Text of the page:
Combine the garlic, pepper and salt. Sprinkle over both sides of the steaks and rub in with your fingers. Place on the grill on medium heat. Turn once. Allow 10-12 minutes for medium rare.

In a small bowl, combine the lime juice, olive oil and chili powder. Remove husks and silks from the corn. Brush with the lime juice mixture and place on the grill. Grill for 10 to 20 minutes, turning several times. Cool. Cut the kernels from the cob. Combine the corn, tomatoes, sweet pepper, cilantro, onion, salt and pepper. Sprinkle lime juice over it.

Tuesday, July 3, 2012

Blueberry Crisp

I love any kind of crisp. But to be honest I've been on mission to make everything blueberry I can think of. I feel sure it has nothing to do with the fact that Edie gave me several quarts of blueberries that Carrie, her friend, had given her. There is nothing like free food. You will love this! Use the topping on almost any fresh fruit you have

Blueberry Crisp
about 6 servings
print recipe

4 cups fresh blueberries
3/4 cup packed brown sugar
1/2 cup flour
1/2 cup rolled oats, not instant
3/4 teaspoon cinnamon
3/4 teaspons freshly grated nutmeg
1/3 cup butter

Grease the bottom and sides of an 8x8-inch baking pan with nonstick cooking spray or butter. Rinse the blueberries and drain. Place in the prepared pan. Mix the brown sugar, flour, oats, cinnamon and nutmeg in a bowl. Cut in the butter until crumbly. Sprinkle over the blueberries. Bake at 375 degrees F. for 30 minutes or until the top is golden brown. Serve warm alone, or topped with homemade ice cream.

Monday, July 2, 2012

Grilled Country Ham & Cheese Sandwiches

If you think you have seen this before your are right! It's on the Hellmann's website. It is so easy, so good, and so perfect for this hot weather. It is not your average grilled ham and cheese sandwich. It could be the No Knead Rosemary Bread that I made, but you can use a country-style bread about an 8-inch round loaf will work. Don't omit the apple or the thyme or you're back to a regular old grill ham and cheese.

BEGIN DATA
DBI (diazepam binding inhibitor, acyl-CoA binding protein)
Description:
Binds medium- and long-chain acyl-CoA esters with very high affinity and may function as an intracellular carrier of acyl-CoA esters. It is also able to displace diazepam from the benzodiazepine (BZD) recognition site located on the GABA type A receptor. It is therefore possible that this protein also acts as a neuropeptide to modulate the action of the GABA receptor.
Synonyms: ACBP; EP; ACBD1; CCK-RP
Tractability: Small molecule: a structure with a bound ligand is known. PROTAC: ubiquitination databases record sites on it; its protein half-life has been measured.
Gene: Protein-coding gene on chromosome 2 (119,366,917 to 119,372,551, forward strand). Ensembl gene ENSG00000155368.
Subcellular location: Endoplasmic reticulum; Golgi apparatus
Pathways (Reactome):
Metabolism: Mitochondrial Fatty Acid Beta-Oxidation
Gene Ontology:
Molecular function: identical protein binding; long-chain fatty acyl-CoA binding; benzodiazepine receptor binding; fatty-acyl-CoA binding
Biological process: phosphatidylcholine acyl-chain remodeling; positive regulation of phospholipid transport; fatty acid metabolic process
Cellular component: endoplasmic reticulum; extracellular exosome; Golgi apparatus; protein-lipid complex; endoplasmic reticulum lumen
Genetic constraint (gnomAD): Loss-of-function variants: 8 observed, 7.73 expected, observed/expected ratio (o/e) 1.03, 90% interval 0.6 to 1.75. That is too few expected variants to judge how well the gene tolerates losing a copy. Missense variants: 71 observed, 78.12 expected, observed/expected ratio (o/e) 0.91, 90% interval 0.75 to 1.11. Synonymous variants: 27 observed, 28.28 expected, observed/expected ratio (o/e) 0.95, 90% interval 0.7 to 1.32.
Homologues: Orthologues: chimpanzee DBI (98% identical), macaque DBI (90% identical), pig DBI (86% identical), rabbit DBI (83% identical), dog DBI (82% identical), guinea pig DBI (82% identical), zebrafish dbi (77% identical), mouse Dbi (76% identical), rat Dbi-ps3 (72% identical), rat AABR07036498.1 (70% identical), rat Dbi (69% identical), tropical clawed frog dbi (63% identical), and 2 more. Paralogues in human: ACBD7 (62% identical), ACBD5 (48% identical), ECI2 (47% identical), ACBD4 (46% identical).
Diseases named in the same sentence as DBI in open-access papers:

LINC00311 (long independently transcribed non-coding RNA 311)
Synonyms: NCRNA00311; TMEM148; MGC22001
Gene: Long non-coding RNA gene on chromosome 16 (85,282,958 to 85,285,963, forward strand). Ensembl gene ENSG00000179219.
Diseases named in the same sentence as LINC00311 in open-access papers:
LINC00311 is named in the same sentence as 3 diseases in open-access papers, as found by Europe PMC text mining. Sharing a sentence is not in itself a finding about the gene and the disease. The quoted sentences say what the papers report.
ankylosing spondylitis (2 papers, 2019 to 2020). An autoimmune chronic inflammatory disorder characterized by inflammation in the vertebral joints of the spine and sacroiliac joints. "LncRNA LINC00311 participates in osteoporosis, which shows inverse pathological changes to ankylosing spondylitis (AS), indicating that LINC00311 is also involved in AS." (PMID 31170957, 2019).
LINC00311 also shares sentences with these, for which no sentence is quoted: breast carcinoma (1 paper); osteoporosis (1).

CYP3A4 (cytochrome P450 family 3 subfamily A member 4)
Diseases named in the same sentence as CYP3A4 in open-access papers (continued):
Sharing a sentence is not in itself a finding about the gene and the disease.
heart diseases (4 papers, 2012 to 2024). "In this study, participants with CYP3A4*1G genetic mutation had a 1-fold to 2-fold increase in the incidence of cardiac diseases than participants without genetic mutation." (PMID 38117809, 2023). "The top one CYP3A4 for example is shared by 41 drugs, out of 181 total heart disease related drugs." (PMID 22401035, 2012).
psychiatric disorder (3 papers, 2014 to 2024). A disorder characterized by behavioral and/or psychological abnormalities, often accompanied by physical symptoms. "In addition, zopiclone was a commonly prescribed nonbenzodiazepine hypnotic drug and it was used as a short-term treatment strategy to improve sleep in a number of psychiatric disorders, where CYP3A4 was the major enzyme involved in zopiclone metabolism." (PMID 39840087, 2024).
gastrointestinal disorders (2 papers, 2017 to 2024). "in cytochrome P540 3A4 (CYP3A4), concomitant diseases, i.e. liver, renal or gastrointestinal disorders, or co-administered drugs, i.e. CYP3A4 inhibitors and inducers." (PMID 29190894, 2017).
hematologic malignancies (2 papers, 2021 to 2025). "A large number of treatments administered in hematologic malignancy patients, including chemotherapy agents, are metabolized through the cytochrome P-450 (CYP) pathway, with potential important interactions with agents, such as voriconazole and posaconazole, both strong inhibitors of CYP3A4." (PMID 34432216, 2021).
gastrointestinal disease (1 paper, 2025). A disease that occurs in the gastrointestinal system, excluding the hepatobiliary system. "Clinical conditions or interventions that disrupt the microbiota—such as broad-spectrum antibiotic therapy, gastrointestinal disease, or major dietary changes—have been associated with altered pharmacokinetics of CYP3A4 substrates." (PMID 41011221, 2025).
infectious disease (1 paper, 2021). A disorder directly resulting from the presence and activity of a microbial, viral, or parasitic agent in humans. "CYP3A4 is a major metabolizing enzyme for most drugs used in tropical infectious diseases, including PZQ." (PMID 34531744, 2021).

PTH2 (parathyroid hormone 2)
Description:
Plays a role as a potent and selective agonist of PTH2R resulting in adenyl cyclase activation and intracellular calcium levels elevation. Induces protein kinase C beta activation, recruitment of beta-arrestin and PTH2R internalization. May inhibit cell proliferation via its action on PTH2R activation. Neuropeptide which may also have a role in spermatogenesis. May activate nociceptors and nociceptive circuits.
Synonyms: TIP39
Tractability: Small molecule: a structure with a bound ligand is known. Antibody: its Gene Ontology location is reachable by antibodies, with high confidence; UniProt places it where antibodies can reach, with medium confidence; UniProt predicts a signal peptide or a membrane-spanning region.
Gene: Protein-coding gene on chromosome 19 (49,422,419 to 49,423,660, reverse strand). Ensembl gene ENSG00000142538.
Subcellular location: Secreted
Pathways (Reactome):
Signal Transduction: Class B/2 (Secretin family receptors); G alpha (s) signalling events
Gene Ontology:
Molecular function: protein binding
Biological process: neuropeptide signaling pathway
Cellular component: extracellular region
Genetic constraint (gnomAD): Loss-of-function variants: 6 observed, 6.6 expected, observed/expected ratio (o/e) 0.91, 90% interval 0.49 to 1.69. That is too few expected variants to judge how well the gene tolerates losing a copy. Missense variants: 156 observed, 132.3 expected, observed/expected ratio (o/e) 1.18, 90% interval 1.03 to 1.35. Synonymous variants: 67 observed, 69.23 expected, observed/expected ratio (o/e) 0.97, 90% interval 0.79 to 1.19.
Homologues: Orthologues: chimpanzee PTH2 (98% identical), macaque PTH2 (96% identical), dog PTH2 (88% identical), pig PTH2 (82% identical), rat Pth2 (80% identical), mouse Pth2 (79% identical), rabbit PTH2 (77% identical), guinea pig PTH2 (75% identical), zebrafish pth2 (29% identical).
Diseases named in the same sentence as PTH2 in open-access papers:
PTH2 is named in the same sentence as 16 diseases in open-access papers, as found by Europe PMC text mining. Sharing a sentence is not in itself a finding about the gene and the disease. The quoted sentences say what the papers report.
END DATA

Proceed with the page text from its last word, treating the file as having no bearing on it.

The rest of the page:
Serves 4
print recipe

4 tablespoons Hellmann's or Best Foods Real mayonnaise, divided
1 teaspoon fresh thyme, chopped
4 slices country-style bread (3/4-inch thick, from an 8-inch round loaf)
8 ounces sliced country ham
2-3-ounces sliced cheddar or Swiss cheese
6 slices Granny Smith apple

1. Combine 2 tablespoons mayonnaise with thyme in small bowl.

2. Evenly spread mayonnaise mixture on bread, then evenly layer remaining ingredients.

3. Preheat grill pan or 12-inch nonstick skillet over medium-high heat. Spread remaining 2 tablespoons mayonnaise on outside of sandwiches. Grill turning once, until golden brown, about 8 minutes.

Sunday, July 1, 2012

Saint and Scriptures Sunday

No one can build security upon the nobleness of another person.-Willa Cather

Where do we look for our security? Do we look to our husbands or our lovers? Do we look to a parent or our childred? Perhaps we seek our security in our jobs. But none of these avenues brings lasting contentment.

Security of the spirit is with us from our birth. It's just that we haven't tapped into the source. Perhaps we don't even know the source, but it's been with us always, awaiting our realization of it.

No step do we ever take alone. Each breath we take is in partnership with the eternal source of strength and security within us. We have the choice to accept this partnership at any time. And this guarantee of security in all things at all times is the gift of freedom.

Our desire for security is God-given. The security we desire is also given by God to us. We are secure today and every day.

Each step I take is in concert with God. I need experience nothing alone. I can breathe in and tap the plentiful source of strength awaiting me, now.